Western Kentucky residents faced devastating destruction just before the December 2021 holiday season. A deadly tornado leveled homes and businesses, mangled vehicles, and downed transmission and distribution lines as far as the eye could see. The road to recovery seemed overwhelming.
“The level of destruction was unlike anything I’ve ever seen, a path 38 miles long and a mile wide in our service territory,” said David Smart, president and CEO of West Kentucky Rural Electric Cooperative.
Fortunately, West Kentucky Rural Electric Cooperative had deployed technology five years prior to the storm which enabled a targeted and efficient restoration effort for their 30,000 neighbors in need.
Cooperative personnel used advanced metering infrastructure from Sensus, a Xylem brand, to quickly work through the emergency. The FlexNet communication network is a reliable, point-to-multipoint system that enables near real-time meter data monitoring.
“The network helped determine if there was a meter without power in the field, as opposed to us sending out a truck,” said Smart. “It allowed us to pinpoint outages quicker and we restored power to all our co-op members in almost a week’s time.”
Experts from Xylem confirmed that all network gear withstood the catastrophe, which allowed for immediate outage notifications and helped identify the 218 homes destroyed beyond repair in the co-op’s service area. Co-op and mutual aid crews also replaced more than 250 transformers and stood up nearly 500 downed poles.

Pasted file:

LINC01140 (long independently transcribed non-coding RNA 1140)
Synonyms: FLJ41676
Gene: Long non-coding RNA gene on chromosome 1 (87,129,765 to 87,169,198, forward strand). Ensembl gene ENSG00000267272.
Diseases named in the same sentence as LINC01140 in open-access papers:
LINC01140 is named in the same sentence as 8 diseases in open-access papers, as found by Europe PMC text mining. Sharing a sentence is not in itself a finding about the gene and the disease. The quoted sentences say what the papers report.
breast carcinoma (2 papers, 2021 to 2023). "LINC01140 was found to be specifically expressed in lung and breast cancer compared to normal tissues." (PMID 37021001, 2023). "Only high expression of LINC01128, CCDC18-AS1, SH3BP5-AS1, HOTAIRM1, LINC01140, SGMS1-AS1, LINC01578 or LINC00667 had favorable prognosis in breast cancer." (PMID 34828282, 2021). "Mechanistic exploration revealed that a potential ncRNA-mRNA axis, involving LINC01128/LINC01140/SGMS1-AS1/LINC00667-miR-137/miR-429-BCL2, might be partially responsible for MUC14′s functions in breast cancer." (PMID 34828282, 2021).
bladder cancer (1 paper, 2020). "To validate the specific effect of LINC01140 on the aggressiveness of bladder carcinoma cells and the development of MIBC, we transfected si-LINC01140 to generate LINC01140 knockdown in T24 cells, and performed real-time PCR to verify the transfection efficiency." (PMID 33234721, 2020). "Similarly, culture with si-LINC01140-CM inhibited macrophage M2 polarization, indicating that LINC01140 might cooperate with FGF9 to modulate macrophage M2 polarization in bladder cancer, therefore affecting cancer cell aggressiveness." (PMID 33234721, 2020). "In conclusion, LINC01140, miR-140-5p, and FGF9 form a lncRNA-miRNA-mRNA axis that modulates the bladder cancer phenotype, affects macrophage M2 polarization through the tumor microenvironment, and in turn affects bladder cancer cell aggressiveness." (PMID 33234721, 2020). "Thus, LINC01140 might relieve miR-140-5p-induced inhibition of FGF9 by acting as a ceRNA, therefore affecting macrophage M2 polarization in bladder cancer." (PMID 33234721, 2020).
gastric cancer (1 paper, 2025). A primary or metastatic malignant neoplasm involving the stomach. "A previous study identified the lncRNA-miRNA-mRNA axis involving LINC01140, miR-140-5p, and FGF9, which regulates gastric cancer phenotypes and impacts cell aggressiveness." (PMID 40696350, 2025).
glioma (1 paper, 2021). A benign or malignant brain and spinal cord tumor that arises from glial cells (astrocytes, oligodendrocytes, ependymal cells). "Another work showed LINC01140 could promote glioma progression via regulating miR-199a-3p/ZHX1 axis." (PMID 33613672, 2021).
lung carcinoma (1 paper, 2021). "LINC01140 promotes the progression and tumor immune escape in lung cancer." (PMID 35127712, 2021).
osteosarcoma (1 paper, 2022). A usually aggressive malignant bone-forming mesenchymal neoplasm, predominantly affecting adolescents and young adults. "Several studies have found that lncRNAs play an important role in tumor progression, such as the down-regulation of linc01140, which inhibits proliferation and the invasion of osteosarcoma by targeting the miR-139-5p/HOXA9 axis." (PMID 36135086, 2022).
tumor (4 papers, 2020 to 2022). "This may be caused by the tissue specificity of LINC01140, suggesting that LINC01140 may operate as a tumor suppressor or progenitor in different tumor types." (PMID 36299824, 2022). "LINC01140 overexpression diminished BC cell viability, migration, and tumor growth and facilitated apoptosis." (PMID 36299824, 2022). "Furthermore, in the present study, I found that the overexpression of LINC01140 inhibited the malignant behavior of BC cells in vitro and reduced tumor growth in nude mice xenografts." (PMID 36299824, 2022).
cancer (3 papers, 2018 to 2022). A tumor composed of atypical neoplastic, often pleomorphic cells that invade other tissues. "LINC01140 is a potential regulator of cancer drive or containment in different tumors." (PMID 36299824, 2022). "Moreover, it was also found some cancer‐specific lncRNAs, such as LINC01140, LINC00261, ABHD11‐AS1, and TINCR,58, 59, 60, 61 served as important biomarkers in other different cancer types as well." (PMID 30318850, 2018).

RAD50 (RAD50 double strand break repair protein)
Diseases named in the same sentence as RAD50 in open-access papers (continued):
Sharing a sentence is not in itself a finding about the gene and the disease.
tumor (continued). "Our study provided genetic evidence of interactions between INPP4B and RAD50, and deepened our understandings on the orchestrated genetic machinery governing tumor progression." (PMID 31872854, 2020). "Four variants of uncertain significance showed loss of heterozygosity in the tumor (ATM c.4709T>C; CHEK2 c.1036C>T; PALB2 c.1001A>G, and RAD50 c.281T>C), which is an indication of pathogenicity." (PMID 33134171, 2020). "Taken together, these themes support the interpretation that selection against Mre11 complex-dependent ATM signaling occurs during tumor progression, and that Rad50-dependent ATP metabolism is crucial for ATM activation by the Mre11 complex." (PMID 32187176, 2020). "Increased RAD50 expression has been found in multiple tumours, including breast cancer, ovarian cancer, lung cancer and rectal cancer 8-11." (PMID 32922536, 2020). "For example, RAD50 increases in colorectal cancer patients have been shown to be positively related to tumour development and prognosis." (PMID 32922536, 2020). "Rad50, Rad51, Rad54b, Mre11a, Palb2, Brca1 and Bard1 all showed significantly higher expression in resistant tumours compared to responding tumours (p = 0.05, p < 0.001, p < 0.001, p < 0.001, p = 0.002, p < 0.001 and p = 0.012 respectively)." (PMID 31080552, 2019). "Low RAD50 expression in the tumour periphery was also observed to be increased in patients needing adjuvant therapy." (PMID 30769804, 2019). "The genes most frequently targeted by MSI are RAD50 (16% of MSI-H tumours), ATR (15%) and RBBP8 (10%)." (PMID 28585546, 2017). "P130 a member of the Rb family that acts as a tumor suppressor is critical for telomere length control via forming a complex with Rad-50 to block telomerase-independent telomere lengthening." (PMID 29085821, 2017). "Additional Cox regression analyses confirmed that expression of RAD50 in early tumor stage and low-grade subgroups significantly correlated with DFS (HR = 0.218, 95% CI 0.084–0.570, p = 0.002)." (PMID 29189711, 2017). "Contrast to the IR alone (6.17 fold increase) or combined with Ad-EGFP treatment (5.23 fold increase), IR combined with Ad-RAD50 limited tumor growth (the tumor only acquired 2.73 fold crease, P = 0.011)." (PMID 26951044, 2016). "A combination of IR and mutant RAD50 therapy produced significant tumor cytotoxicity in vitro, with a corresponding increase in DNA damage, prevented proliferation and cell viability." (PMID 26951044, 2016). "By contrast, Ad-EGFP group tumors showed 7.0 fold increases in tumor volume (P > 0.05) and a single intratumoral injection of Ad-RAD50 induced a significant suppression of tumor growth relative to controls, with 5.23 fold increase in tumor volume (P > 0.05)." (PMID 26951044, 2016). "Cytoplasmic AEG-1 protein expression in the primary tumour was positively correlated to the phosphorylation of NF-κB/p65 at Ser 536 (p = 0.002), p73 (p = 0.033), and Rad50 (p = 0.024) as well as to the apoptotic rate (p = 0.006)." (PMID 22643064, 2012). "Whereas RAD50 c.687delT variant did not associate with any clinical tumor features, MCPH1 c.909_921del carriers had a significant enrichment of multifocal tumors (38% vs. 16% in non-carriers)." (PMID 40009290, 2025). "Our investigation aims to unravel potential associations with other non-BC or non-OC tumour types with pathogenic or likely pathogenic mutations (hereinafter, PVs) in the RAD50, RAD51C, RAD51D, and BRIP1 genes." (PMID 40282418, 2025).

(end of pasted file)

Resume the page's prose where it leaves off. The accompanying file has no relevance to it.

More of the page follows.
The co-op’s operations center in Graves County sustained partial roof damage in the storm. Just down the road, their main office lost communications, but the building withstood the 200-mile-per-hour winds. Had it not, Xylem operates servers in secure locations to ensure the smart meter data is always backed up, which was reassuring amid havoc.
“This time we were able to access our own data, but it’s nice to know Xylem can provide a safety net,” said Smart. “You can never have enough redundancy when it comes to resilient operations.”
The cooperative was not alone throughout the event or in the days following. First responders and disaster relief agencies provided immediate aid to those in need.
“The degree of loss has been difficult for the community, but the way people have stepped up since then has been tremendously encouraging,” said Georgann Lookofsky, communication and media relations coordinator for the electricity provider.
Today, the residents of Marshall and Graves Counties continue to rebuild their communities. The road to full recovery will be long, but their initial response was nothing less than heroic.